In Memory of
Army Air Corps Second Lieutenant
George P. Callaghan
Aberdeen, South Dakota
Brown County
August 7, 1920 -- April 11, 1944
Killed in Action Over Germany

George P. Callaghan

George P. Callaghan was born in Westport, South Dakota.  He moved to Aberdeen where he spent the latter part of his life.  He was the son of Charles Leo and Adalaide Callaghan.   He has two sisters, Leone and Lucy.  He had a brother, Daniel, 18, who died three weeks prior to the announcement that George was missing in action. George was a graduate of Westport High School and a student at Northern State Teachers College. He was married to Cecilia May Christian at the Sacred Heart Church of Aberdeen on July 14, 1942.  They had one son together, George Patrick Lee Callaghan.

Callaghan left Aberdeen on December 3, 1940, when Battery A, 147th Field Artillery group of the SD National Guard was called into duty. He was trained and stationed in California but then was transferred to the Santa Ana Army air base. He first completed training at Yuma, Arizona and then was sent for further training in order to receive his wings and commission. 

On January 19, 1944, Lt. Callaghan went to Europe to fight.  He was stationed in England but made many dangerous bombing raids over enemy territory as part of the 576th Squadron, 392nd Bomb Group. Lt. George Callaghan, co-pilot of a B-29, was reported missing in action on April 11, 1944, on a bombing raid over Germany, when the plane was shot down.  His status was changed to killed in action on June 27, 1944, when the War Department wrote a letter to his wife, Cecilia. After the war, families often chose to have their loved ones’ remains returned to the United States for reburial. Lt. Callaghan’s remains were returned and his funeral services were held on August 1, 1949 at Sacred Heart Church. He was buried in the family lot at Westport with military honors. Callaghan received many awards throughout his time in the service.  He was awarded ribbons for a year of service before Pearl Harbor and for three years of good conduct in the army.  He also received the sharpshooter’s, pistol marksman’s, and air medals as well. Additionally, he was awarded the Purple Heart.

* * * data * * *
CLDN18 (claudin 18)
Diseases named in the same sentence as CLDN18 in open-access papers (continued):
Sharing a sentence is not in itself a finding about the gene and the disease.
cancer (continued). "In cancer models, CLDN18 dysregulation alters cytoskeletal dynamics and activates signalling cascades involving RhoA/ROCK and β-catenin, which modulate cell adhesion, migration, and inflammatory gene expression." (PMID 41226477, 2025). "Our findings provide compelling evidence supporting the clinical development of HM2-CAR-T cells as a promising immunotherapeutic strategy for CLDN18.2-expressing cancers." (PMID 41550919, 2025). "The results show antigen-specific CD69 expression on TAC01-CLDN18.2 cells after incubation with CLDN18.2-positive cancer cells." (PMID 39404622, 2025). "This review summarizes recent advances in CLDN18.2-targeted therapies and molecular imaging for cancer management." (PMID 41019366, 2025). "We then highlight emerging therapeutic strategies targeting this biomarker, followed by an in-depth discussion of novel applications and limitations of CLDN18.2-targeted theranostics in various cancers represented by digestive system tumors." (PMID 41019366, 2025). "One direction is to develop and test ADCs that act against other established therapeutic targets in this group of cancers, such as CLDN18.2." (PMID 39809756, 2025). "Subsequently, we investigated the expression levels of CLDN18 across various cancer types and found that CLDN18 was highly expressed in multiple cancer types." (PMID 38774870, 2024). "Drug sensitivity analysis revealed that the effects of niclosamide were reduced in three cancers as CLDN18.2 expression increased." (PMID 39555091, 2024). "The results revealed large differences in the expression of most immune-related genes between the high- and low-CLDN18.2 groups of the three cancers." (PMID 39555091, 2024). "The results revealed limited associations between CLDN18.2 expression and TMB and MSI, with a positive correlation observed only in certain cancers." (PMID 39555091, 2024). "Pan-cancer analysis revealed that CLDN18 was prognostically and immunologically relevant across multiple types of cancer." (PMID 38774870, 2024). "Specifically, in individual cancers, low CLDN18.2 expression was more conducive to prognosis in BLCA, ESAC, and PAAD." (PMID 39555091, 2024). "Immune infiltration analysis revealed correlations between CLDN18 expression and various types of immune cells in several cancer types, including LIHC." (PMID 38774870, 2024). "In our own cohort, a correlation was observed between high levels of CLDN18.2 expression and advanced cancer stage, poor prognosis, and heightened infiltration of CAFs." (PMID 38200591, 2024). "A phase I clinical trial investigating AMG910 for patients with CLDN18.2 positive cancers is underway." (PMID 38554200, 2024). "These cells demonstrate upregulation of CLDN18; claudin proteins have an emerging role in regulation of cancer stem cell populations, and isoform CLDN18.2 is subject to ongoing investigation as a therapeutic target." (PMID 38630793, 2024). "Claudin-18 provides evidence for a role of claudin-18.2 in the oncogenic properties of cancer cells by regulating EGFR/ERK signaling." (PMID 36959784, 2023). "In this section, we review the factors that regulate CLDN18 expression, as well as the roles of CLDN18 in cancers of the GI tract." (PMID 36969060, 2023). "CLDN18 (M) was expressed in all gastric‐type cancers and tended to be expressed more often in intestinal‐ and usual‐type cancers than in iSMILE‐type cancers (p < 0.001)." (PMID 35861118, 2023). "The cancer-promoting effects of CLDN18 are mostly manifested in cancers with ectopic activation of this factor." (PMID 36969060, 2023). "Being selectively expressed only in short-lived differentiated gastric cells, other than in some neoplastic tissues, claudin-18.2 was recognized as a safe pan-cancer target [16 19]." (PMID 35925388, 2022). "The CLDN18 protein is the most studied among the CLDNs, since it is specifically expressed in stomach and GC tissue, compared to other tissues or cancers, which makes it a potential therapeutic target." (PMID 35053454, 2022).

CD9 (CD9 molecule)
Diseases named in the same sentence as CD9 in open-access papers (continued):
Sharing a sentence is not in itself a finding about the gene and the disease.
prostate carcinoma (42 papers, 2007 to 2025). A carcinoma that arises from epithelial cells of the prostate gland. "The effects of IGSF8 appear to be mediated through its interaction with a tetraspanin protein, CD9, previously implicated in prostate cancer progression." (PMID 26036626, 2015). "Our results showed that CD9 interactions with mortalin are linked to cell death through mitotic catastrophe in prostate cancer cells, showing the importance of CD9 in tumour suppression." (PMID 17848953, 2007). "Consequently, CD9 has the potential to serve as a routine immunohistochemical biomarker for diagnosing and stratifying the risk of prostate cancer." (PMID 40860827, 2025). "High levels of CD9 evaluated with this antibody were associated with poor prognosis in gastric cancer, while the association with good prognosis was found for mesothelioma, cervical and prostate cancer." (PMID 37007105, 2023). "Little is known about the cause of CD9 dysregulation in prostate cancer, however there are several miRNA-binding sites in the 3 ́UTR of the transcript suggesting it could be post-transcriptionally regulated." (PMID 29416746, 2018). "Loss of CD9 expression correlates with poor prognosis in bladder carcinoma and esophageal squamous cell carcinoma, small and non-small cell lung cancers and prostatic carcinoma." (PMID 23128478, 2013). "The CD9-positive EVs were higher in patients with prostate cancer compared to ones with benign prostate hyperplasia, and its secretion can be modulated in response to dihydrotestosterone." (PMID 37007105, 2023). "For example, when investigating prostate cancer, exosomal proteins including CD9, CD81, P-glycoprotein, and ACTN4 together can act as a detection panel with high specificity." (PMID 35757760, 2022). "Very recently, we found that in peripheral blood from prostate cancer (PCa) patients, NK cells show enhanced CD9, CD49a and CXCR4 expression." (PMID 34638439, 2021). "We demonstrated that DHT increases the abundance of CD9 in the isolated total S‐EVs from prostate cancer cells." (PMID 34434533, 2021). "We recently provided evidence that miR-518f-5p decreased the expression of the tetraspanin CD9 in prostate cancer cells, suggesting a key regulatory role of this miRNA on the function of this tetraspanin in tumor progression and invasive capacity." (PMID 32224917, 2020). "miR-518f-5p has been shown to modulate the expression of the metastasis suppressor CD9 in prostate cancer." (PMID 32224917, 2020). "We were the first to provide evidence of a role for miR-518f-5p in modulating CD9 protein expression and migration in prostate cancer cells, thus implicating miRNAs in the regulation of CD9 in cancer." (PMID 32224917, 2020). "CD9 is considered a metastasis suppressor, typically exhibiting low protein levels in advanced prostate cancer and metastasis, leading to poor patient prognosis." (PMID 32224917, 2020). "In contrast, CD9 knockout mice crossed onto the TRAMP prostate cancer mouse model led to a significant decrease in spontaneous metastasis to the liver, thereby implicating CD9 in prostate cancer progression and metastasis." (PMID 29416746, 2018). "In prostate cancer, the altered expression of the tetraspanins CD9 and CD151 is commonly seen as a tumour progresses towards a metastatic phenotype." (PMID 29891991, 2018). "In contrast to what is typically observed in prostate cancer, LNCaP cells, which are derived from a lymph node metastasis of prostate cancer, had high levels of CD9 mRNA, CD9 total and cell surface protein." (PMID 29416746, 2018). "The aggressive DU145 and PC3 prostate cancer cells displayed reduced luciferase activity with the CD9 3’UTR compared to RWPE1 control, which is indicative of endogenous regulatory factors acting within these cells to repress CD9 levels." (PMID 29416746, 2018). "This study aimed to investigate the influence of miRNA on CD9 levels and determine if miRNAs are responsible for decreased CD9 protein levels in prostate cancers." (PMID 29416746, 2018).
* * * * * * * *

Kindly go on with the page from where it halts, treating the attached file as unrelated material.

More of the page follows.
It is very sad to see someone with his whole life ahead of him come to such a tragic end.  He gave up his life and because of people like him we are able to live freely today.

This entry was respectfully submitted by Rachel Zaudtke and Hannah Remington, Groton High School, Honors U.S. History. Information for this entry was provided by a bonus record, the Aberdeen American News, South Dakota in WW II, and Sister Lucy Callaghan, George’s sister, via Bill Cantwell, Aberdeen.